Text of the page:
> >> That all led me to re-evaluate the whole value proposition, when things
> >> like PouchDB came up and the browser became a decent application
> >> development platform. That whole thinking led to the creation of Hoodie
> (
> >> http://hood.ie), which started out with the code name CANG (Couch Apps
> >> Next Generation), where we liked some of the core ideas of CouchApps,
> but
> >> wanted to address the limitations that would stifle their adoption.
> Hoodie
> >> embraces browser-to-server sync to allow fully offline apps, it allows
> >> all-javascript-all-json development on the front- and back-end. It uses
> the
> >> database-per-user and the _changes-feed-as-async-worker paradigms and
> it is
> >> all wrapped into a package that is *really* easy to understand and get
> >> started with. Hoodie, unlike CouchApps, does have a fighting chance of
> >> making CouchDB’s unique features (replication, _changes) available for a
> >> larger population and I’m infinitely excited about that.
> >>
> >> * * *
> >>
> >> All that doesn’t mean, however, that CouchApps don’t have their place,
> but
> >> again, I’m not sure where that place is and the place it currently has
> >> seems to negatively affect CouchDB, so I’d like for this list to think
> and
> >> talk about all that for a bit.
> >>
> >> How can we make it that CouchApps strengthen CouchDB and not weaken it
> by
> >> adding confusion?
> >>
> >> How do CouchApps fit into the CouchDB story?
> >>
> >>
> >> Best
> >> Jan
> >> --
> >>
> >>
> >>
> >>
> >>
> >>> On 05 May 2015, at 08:45, ermouth <ermouth@gmail.com> wrote:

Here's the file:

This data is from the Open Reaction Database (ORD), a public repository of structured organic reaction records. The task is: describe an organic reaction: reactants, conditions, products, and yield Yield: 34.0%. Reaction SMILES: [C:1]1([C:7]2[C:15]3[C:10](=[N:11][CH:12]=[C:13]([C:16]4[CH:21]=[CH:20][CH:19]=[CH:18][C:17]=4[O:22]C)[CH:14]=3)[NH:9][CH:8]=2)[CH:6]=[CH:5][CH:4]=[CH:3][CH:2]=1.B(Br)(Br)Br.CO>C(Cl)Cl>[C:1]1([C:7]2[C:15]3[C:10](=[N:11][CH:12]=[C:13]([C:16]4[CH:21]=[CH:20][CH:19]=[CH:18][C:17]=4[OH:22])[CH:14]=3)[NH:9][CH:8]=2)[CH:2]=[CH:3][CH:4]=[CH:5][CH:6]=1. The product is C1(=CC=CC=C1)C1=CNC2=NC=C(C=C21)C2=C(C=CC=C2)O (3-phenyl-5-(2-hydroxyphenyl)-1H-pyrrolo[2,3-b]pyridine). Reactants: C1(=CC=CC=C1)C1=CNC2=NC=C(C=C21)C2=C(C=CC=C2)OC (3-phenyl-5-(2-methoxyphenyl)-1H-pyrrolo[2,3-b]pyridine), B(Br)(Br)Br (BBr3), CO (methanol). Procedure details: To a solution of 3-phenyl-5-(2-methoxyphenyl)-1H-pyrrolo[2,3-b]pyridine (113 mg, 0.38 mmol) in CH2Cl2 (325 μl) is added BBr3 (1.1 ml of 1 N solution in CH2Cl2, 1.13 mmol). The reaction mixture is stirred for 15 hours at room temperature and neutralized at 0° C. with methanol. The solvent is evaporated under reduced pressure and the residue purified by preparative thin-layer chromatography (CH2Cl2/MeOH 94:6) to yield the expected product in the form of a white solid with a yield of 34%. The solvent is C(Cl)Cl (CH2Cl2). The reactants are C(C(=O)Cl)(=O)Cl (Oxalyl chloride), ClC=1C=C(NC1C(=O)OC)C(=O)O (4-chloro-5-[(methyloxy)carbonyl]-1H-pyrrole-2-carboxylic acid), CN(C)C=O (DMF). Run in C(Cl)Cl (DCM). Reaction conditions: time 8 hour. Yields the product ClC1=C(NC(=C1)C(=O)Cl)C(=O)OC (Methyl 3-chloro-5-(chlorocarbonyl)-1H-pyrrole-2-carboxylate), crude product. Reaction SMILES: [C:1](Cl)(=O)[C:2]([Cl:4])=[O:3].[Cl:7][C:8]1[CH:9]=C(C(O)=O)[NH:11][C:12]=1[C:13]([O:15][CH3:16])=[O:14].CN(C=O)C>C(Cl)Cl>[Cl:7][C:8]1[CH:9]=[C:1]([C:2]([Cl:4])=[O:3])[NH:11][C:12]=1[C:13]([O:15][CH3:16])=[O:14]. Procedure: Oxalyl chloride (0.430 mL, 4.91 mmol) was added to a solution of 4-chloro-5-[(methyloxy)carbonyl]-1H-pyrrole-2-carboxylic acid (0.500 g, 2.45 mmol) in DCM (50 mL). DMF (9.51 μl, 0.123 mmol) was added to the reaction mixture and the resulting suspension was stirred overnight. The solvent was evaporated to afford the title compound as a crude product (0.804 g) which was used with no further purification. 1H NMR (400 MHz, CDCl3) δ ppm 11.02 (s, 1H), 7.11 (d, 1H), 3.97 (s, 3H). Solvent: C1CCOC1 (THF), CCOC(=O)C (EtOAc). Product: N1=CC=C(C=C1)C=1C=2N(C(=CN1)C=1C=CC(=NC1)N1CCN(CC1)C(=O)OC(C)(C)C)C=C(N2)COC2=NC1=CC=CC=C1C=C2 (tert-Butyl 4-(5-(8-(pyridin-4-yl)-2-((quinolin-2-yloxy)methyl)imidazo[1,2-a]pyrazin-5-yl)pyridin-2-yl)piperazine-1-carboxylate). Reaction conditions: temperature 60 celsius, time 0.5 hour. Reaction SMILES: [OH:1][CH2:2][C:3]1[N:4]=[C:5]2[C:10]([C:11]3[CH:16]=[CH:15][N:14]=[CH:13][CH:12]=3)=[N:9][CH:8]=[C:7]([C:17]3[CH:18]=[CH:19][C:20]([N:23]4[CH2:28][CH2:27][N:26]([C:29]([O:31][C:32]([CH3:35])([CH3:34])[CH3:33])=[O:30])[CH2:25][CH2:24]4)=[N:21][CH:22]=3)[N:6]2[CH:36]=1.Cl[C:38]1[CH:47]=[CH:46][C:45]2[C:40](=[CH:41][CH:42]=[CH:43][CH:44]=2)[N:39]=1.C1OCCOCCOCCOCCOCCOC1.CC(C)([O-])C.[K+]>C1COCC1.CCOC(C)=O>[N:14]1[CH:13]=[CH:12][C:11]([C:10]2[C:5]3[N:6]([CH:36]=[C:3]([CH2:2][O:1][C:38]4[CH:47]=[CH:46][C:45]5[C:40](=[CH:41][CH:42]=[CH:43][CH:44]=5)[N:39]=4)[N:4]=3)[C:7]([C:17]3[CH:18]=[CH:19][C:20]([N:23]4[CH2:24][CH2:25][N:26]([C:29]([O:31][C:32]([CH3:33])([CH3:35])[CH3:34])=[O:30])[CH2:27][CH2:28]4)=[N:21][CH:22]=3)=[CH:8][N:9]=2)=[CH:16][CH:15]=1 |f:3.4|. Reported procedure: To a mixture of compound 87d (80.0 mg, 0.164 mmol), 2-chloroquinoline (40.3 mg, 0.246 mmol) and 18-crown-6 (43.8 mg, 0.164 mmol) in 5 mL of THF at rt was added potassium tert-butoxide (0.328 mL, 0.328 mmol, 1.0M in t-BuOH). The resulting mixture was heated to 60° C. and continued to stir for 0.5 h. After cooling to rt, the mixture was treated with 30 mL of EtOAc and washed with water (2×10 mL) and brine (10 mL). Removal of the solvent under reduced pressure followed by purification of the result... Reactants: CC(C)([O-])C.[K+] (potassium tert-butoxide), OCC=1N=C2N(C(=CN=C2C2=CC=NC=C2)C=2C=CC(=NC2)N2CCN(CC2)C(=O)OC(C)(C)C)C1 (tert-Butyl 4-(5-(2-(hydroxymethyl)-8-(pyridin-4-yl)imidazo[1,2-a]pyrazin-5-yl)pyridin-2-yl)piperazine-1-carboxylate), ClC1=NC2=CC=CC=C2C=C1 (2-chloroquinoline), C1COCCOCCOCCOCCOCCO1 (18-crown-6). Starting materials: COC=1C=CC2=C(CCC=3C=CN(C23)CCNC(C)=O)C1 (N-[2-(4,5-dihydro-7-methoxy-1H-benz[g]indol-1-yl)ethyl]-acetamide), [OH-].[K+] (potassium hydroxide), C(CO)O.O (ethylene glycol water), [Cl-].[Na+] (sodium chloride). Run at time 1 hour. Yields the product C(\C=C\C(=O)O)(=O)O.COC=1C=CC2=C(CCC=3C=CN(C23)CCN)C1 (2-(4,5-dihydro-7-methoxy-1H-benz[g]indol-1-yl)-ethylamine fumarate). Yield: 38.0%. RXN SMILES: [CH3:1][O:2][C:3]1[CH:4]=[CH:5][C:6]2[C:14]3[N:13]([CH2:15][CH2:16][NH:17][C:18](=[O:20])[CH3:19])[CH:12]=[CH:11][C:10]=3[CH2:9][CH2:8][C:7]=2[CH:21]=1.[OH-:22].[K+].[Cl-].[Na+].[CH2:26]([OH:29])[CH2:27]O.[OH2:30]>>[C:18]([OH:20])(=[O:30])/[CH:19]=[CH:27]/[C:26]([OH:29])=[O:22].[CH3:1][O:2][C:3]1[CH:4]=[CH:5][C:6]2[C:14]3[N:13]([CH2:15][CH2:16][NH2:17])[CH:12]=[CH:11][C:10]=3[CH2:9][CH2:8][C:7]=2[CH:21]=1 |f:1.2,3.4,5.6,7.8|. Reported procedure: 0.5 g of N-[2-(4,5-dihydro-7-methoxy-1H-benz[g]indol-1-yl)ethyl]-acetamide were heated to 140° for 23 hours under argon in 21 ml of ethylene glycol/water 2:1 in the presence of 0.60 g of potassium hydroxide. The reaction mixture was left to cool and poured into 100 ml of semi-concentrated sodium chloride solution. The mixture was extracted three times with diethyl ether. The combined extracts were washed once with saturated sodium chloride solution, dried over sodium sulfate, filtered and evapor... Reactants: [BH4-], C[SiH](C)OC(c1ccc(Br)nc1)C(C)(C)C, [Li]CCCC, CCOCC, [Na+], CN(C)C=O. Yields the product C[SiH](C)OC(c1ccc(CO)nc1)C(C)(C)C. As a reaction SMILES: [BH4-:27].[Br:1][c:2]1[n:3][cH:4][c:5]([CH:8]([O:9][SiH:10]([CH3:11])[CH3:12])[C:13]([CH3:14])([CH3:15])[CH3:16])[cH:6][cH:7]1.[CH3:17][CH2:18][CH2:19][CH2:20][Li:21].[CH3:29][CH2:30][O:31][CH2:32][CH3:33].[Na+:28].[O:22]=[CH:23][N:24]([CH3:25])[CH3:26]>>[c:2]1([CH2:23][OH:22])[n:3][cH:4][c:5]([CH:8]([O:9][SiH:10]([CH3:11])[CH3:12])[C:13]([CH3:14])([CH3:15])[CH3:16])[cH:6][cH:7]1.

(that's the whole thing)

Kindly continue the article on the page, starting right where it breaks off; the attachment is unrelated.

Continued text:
> >>>
> >>>> CouchDB-killing answers
> >>>
> >>> Well... When someone says couchapps is silver bullet – I say ‘No’
and I
> >> can
> >>> prove it. Couchapps have a lot, A LOT of problems, and some of them can
> >> not
> >>> be solved inside CouchDB. For example, try to implement ACL for
> >> attachments
> >>> or try to scale couchapp. You just can‘t do it in reasonable way.
> >>>
> >>> I know several engineers who tried out couchapps – and left CouchDB
> >>> forever. Not because CouchDB itself, but because couchapps. O‘Reilly
> said
> >>> it‘s a silver bullet, others said – and what we have? Sloppy and
> >>> hard-to-debug architecture, that does not scale, has no tooling and a
> lot
> >>> of security issues.
> >>>
> >>> You gonna solve architecture problems with positive posts?
> >>>
> >>> What I want to say – there is no need to lie and say couchapps are
> great.
> >>> Because they are not.
> >>>
> >>>> would you like to write down some of your positive:-)) experiences?
> >>>
> >>> http://ermouth.livejournal.com/tag/couchdb – sorry, Russian language.
> >>>
> >>> ermouth
> >>
> >> --
> >> Professional Support for Apache CouchDB:
> >> http://www.neighbourhood.ie/couchdb-support/
> >>
> >>
> >
> >
> > --
> > Andy Wenk
> > Hamburg - Germany
> > RockIt!
> >
> > GPG fingerprint: C044 8322 9E12 1483 4FEC 9452 B65D 6BE3 9ED3 9588
> >
> > https://people.apache.org/keys/committer/andywenk.asc
>
> --
> Professional Support for Apache CouchDB:
> http://www.neighbourhood.ie/couchdb-support/
>
>